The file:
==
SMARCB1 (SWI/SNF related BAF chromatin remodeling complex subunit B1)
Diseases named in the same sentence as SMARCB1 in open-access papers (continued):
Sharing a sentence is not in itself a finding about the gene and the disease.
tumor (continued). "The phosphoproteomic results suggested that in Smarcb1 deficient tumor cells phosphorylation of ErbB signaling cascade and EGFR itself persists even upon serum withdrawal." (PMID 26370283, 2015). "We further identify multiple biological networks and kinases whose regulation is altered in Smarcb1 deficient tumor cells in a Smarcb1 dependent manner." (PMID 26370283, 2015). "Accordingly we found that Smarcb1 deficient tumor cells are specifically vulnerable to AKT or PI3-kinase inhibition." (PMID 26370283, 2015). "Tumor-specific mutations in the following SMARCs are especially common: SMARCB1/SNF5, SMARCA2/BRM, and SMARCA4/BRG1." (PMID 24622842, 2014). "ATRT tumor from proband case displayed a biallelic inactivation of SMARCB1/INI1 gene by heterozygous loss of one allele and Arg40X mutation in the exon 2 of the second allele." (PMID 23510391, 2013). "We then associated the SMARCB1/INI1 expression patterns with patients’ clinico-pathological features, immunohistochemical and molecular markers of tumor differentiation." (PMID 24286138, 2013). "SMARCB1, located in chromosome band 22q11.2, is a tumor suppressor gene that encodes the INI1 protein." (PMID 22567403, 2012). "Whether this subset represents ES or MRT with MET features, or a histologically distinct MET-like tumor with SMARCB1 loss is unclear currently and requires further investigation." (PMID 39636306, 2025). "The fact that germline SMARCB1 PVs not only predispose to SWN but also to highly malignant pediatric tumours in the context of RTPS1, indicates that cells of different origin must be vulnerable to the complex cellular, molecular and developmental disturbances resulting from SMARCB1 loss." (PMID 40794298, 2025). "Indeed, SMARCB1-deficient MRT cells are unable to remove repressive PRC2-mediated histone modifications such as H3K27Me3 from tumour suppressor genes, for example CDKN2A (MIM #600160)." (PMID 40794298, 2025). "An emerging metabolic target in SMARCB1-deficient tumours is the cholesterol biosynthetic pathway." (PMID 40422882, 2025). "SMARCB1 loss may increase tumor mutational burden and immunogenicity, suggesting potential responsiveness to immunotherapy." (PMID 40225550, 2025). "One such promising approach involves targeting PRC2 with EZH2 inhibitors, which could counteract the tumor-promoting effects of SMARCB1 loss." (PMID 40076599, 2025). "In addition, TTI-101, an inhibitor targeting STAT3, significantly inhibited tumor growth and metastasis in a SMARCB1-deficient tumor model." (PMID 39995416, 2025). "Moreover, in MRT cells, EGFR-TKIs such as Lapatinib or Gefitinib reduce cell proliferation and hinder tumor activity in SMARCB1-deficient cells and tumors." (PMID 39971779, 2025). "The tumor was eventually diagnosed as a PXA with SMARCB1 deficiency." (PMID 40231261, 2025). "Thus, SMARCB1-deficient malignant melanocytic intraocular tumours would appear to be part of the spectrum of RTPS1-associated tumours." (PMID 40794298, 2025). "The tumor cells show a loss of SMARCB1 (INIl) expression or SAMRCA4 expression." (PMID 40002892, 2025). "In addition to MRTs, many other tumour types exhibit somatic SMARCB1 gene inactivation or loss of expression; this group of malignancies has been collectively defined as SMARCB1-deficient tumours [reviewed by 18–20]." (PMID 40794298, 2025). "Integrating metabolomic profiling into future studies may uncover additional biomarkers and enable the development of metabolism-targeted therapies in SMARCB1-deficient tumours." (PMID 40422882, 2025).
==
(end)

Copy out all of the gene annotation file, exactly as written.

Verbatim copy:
SMARCB1 (SWI/SNF related BAF chromatin remodeling complex subunit B1)
Diseases named in the same sentence as SMARCB1 in open-access papers (continued):
Sharing a sentence is not in itself a finding about the gene and the disease.
tumor (continued). "The phosphoproteomic results suggested that in Smarcb1 deficient tumor cells phosphorylation of ErbB signaling cascade and EGFR itself persists even upon serum withdrawal." (PMID 26370283, 2015). "We further identify multiple biological networks and kinases whose regulation is altered in Smarcb1 deficient tumor cells in a Smarcb1 dependent manner." (PMID 26370283, 2015). "Accordingly we found that Smarcb1 deficient tumor cells are specifically vulnerable to AKT or PI3-kinase inhibition." (PMID 26370283, 2015). "Tumor-specific mutations in the following SMARCs are especially common: SMARCB1/SNF5, SMARCA2/BRM, and SMARCA4/BRG1." (PMID 24622842, 2014). "ATRT tumor from proband case displayed a biallelic inactivation of SMARCB1/INI1 gene by heterozygous loss of one allele and Arg40X mutation in the exon 2 of the second allele." (PMID 23510391, 2013). "We then associated the SMARCB1/INI1 expression patterns with patients’ clinico-pathological features, immunohistochemical and molecular markers of tumor differentiation." (PMID 24286138, 2013). "SMARCB1, located in chromosome band 22q11.2, is a tumor suppressor gene that encodes the INI1 protein." (PMID 22567403, 2012). "Whether this subset represents ES or MRT with MET features, or a histologically distinct MET-like tumor with SMARCB1 loss is unclear currently and requires further investigation." (PMID 39636306, 2025). "The fact that germline SMARCB1 PVs not only predispose to SWN but also to highly malignant pediatric tumours in the context of RTPS1, indicates that cells of different origin must be vulnerable to the complex cellular, molecular and developmental disturbances resulting from SMARCB1 loss." (PMID 40794298, 2025). "Indeed, SMARCB1-deficient MRT cells are unable to remove repressive PRC2-mediated histone modifications such as H3K27Me3 from tumour suppressor genes, for example CDKN2A (MIM #600160)." (PMID 40794298, 2025). "An emerging metabolic target in SMARCB1-deficient tumours is the cholesterol biosynthetic pathway." (PMID 40422882, 2025). "SMARCB1 loss may increase tumor mutational burden and immunogenicity, suggesting potential responsiveness to immunotherapy." (PMID 40225550, 2025). "One such promising approach involves targeting PRC2 with EZH2 inhibitors, which could counteract the tumor-promoting effects of SMARCB1 loss." (PMID 40076599, 2025). "In addition, TTI-101, an inhibitor targeting STAT3, significantly inhibited tumor growth and metastasis in a SMARCB1-deficient tumor model." (PMID 39995416, 2025). "Moreover, in MRT cells, EGFR-TKIs such as Lapatinib or Gefitinib reduce cell proliferation and hinder tumor activity in SMARCB1-deficient cells and tumors." (PMID 39971779, 2025). "The tumor was eventually diagnosed as a PXA with SMARCB1 deficiency." (PMID 40231261, 2025). "Thus, SMARCB1-deficient malignant melanocytic intraocular tumours would appear to be part of the spectrum of RTPS1-associated tumours." (PMID 40794298, 2025). "The tumor cells show a loss of SMARCB1 (INIl) expression or SAMRCA4 expression." (PMID 40002892, 2025). "In addition to MRTs, many other tumour types exhibit somatic SMARCB1 gene inactivation or loss of expression; this group of malignancies has been collectively defined as SMARCB1-deficient tumours [reviewed by 18–20]." (PMID 40794298, 2025). "Integrating metabolomic profiling into future studies may uncover additional biomarkers and enable the development of metabolism-targeted therapies in SMARCB1-deficient tumours." (PMID 40422882, 2025).